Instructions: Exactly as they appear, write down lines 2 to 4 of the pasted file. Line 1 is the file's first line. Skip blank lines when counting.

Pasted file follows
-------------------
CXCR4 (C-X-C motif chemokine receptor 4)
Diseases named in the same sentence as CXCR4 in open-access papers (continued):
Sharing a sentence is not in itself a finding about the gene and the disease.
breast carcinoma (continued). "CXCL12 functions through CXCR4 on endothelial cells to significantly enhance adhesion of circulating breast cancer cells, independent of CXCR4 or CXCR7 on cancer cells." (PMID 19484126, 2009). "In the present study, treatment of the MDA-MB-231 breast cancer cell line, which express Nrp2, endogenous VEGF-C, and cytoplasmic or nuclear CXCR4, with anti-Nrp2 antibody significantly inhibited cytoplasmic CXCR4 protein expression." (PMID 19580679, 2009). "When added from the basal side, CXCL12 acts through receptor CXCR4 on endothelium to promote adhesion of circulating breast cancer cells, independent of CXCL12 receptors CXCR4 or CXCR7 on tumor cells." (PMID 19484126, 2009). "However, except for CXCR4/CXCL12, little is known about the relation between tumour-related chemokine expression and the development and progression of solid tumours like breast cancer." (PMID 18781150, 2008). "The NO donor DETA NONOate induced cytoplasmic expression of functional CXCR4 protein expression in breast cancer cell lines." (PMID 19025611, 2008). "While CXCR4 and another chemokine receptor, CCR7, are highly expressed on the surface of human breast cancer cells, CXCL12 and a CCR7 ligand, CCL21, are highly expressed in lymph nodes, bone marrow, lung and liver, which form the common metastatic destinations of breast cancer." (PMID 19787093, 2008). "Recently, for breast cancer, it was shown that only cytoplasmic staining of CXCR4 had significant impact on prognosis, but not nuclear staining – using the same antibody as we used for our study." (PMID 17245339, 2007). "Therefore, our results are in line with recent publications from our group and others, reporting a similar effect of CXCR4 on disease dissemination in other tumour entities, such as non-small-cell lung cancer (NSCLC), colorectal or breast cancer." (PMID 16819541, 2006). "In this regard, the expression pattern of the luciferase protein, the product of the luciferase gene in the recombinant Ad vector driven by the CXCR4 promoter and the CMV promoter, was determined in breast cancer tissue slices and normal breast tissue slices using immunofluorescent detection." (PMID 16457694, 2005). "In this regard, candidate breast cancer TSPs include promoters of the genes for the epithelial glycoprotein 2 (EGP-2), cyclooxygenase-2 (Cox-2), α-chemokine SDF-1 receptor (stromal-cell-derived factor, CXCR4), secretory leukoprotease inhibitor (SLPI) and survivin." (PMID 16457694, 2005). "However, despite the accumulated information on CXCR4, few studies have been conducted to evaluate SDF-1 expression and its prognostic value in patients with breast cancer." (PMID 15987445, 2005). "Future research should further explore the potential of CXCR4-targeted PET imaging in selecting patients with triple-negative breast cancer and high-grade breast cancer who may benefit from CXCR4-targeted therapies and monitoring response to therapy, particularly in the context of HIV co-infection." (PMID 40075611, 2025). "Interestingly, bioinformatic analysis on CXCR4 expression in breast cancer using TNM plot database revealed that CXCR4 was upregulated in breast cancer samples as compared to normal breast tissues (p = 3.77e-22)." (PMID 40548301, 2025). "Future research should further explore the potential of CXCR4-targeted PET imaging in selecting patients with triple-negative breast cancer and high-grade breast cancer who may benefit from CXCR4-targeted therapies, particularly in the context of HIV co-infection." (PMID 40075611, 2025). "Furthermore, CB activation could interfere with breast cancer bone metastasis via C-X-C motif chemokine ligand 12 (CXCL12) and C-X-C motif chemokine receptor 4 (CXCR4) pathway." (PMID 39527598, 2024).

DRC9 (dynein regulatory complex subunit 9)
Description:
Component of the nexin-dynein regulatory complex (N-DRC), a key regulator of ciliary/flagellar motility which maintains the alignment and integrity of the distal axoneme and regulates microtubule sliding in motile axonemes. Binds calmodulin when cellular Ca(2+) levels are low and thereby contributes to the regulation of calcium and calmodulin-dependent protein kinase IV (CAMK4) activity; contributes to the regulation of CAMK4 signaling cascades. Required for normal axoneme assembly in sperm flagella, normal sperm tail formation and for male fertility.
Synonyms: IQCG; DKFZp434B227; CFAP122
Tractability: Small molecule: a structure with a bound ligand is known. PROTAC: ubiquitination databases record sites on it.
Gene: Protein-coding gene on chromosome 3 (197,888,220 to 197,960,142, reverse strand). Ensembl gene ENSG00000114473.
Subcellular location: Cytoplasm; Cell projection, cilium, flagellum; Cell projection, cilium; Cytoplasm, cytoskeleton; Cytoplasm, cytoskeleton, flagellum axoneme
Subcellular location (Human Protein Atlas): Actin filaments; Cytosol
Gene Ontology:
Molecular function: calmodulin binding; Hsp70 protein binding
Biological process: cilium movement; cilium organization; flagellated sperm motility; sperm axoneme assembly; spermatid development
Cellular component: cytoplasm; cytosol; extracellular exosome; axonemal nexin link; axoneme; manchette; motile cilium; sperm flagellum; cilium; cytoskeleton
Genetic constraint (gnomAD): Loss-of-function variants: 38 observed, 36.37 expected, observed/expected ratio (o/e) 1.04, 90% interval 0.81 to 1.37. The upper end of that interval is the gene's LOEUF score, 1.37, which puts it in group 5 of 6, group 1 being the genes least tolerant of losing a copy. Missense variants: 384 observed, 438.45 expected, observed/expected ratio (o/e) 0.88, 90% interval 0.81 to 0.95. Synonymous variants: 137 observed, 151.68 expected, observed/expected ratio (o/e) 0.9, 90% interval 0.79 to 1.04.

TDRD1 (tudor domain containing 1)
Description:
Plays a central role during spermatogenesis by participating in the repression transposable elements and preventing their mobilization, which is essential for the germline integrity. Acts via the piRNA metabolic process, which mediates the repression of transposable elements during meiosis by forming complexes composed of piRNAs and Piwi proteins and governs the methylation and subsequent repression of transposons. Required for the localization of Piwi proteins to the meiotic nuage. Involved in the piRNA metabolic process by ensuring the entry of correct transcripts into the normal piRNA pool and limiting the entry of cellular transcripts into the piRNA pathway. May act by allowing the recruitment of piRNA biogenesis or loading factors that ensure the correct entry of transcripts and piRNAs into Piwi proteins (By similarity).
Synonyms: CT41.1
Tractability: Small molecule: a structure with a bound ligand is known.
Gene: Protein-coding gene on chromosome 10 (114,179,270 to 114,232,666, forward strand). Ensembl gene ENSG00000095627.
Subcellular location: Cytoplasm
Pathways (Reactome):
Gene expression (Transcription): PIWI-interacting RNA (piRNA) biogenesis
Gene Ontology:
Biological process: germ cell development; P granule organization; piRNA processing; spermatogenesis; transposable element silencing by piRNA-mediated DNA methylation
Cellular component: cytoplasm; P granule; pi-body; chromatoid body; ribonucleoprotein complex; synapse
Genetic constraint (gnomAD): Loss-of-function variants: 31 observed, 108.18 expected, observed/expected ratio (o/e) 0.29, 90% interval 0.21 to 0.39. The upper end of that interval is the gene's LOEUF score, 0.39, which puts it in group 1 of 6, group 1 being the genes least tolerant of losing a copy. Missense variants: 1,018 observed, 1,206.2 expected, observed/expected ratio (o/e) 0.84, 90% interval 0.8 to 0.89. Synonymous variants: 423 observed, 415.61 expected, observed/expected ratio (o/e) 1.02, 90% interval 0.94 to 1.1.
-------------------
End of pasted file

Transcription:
Diseases named in the same sentence as CXCR4 in open-access papers (continued):
Sharing a sentence is not in itself a finding about the gene and the disease.
breast carcinoma (continued). "CXCL12 functions through CXCR4 on endothelial cells to significantly enhance adhesion of circulating breast cancer cells, independent of CXCR4 or CXCR7 on cancer cells." (PMID 19484126, 2009). "In the present study, treatment of the MDA-MB-231 breast cancer cell line, which express Nrp2, endogenous VEGF-C, and cytoplasmic or nuclear CXCR4, with anti-Nrp2 antibody significantly inhibited cytoplasmic CXCR4 protein expression." (PMID 19580679, 2009). "When added from the basal side, CXCL12 acts through receptor CXCR4 on endothelium to promote adhesion of circulating breast cancer cells, independent of CXCL12 receptors CXCR4 or CXCR7 on tumor cells." (PMID 19484126, 2009). "However, except for CXCR4/CXCL12, little is known about the relation between tumour-related chemokine expression and the development and progression of solid tumours like breast cancer." (PMID 18781150, 2008). "The NO donor DETA NONOate induced cytoplasmic expression of functional CXCR4 protein expression in breast cancer cell lines." (PMID 19025611, 2008). "While CXCR4 and another chemokine receptor, CCR7, are highly expressed on the surface of human breast cancer cells, CXCL12 and a CCR7 ligand, CCL21, are highly expressed in lymph nodes, bone marrow, lung and liver, which form the common metastatic destinations of breast cancer." (PMID 19787093, 2008). "Recently, for breast cancer, it was shown that only cytoplasmic staining of CXCR4 had significant impact on prognosis, but not nuclear staining – using the same antibody as we used for our study." (PMID 17245339, 2007). "Therefore, our results are in line with recent publications from our group and others, reporting a similar effect of CXCR4 on disease dissemination in other tumour entities, such as non-small-cell lung cancer (NSCLC), colorectal or breast cancer." (PMID 16819541, 2006). "In this regard, the expression pattern of the luciferase protein, the product of the luciferase gene in the recombinant Ad vector driven by the CXCR4 promoter and the CMV promoter, was determined in breast cancer tissue slices and normal breast tissue slices using immunofluorescent detection." (PMID 16457694, 2005). "In this regard, candidate breast cancer TSPs include promoters of the genes for the epithelial glycoprotein 2 (EGP-2), cyclooxygenase-2 (Cox-2), α-chemokine SDF-1 receptor (stromal-cell-derived factor, CXCR4), secretory leukoprotease inhibitor (SLPI) and survivin." (PMID 16457694, 2005). "However, despite the accumulated information on CXCR4, few studies have been conducted to evaluate SDF-1 expression and its prognostic value in patients with breast cancer." (PMID 15987445, 2005). "Future research should further explore the potential of CXCR4-targeted PET imaging in selecting patients with triple-negative breast cancer and high-grade breast cancer who may benefit from CXCR4-targeted therapies and monitoring response to therapy, particularly in the context of HIV co-infection." (PMID 40075611, 2025). "Interestingly, bioinformatic analysis on CXCR4 expression in breast cancer using TNM plot database revealed that CXCR4 was upregulated in breast cancer samples as compared to normal breast tissues (p = 3.77e-22)." (PMID 40548301, 2025). "Future research should further explore the potential of CXCR4-targeted PET imaging in selecting patients with triple-negative breast cancer and high-grade breast cancer who may benefit from CXCR4-targeted therapies, particularly in the context of HIV co-infection." (PMID 40075611, 2025). "Furthermore, CB activation could interfere with breast cancer bone metastasis via C-X-C motif chemokine ligand 12 (CXCL12) and C-X-C motif chemokine receptor 4 (CXCR4) pathway." (PMID 39527598, 2024).